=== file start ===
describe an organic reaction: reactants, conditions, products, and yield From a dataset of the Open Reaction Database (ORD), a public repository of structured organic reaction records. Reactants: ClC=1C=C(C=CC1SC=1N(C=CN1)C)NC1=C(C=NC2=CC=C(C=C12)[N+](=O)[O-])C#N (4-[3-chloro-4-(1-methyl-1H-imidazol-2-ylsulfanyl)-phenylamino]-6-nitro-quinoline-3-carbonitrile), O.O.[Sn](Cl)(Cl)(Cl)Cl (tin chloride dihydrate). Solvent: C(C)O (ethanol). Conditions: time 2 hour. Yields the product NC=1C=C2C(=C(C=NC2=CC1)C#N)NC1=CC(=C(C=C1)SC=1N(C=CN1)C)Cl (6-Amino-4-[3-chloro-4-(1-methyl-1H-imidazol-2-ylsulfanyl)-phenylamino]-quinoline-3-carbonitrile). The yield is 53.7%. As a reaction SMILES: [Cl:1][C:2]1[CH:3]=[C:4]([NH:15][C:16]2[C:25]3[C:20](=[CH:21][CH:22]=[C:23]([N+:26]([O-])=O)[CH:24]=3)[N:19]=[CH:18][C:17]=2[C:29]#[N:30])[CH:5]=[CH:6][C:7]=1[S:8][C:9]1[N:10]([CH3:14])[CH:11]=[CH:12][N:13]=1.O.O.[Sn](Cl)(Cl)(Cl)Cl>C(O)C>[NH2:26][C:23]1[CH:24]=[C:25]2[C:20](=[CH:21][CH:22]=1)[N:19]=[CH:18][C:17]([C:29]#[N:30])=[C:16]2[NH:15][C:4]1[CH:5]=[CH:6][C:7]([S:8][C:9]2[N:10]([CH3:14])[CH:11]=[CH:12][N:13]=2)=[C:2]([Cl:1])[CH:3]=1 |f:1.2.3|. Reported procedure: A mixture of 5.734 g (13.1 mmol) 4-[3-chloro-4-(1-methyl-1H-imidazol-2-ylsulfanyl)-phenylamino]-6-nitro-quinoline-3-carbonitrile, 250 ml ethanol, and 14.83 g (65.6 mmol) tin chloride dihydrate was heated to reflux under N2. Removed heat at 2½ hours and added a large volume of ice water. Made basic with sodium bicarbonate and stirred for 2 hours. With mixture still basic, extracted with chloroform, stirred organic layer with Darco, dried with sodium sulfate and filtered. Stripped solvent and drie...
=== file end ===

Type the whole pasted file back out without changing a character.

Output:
describe an organic reaction: reactants, conditions, products, and yield From a dataset of the Open Reaction Database (ORD), a public repository of structured organic reaction records. Reactants: ClC=1C=C(C=CC1SC=1N(C=CN1)C)NC1=C(C=NC2=CC=C(C=C12)[N+](=O)[O-])C#N (4-[3-chloro-4-(1-methyl-1H-imidazol-2-ylsulfanyl)-phenylamino]-6-nitro-quinoline-3-carbonitrile), O.O.[Sn](Cl)(Cl)(Cl)Cl (tin chloride dihydrate). Solvent: C(C)O (ethanol). Conditions: time 2 hour. Yields the product NC=1C=C2C(=C(C=NC2=CC1)C#N)NC1=CC(=C(C=C1)SC=1N(C=CN1)C)Cl (6-Amino-4-[3-chloro-4-(1-methyl-1H-imidazol-2-ylsulfanyl)-phenylamino]-quinoline-3-carbonitrile). The yield is 53.7%. As a reaction SMILES: [Cl:1][C:2]1[CH:3]=[C:4]([NH:15][C:16]2[C:25]3[C:20](=[CH:21][CH:22]=[C:23]([N+:26]([O-])=O)[CH:24]=3)[N:19]=[CH:18][C:17]=2[C:29]#[N:30])[CH:5]=[CH:6][C:7]=1[S:8][C:9]1[N:10]([CH3:14])[CH:11]=[CH:12][N:13]=1.O.O.[Sn](Cl)(Cl)(Cl)Cl>C(O)C>[NH2:26][C:23]1[CH:24]=[C:25]2[C:20](=[CH:21][CH:22]=1)[N:19]=[CH:18][C:17]([C:29]#[N:30])=[C:16]2[NH:15][C:4]1[CH:5]=[CH:6][C:7]([S:8][C:9]2[N:10]([CH3:14])[CH:11]=[CH:12][N:13]=2)=[C:2]([Cl:1])[CH:3]=1 |f:1.2.3|. Reported procedure: A mixture of 5.734 g (13.1 mmol) 4-[3-chloro-4-(1-methyl-1H-imidazol-2-ylsulfanyl)-phenylamino]-6-nitro-quinoline-3-carbonitrile, 250 ml ethanol, and 14.83 g (65.6 mmol) tin chloride dihydrate was heated to reflux under N2. Removed heat at 2½ hours and added a large volume of ice water. Made basic with sodium bicarbonate and stirred for 2 hours. With mixture still basic, extracted with chloroform, stirred organic layer with Darco, dried with sodium sulfate and filtered. Stripped solvent and drie...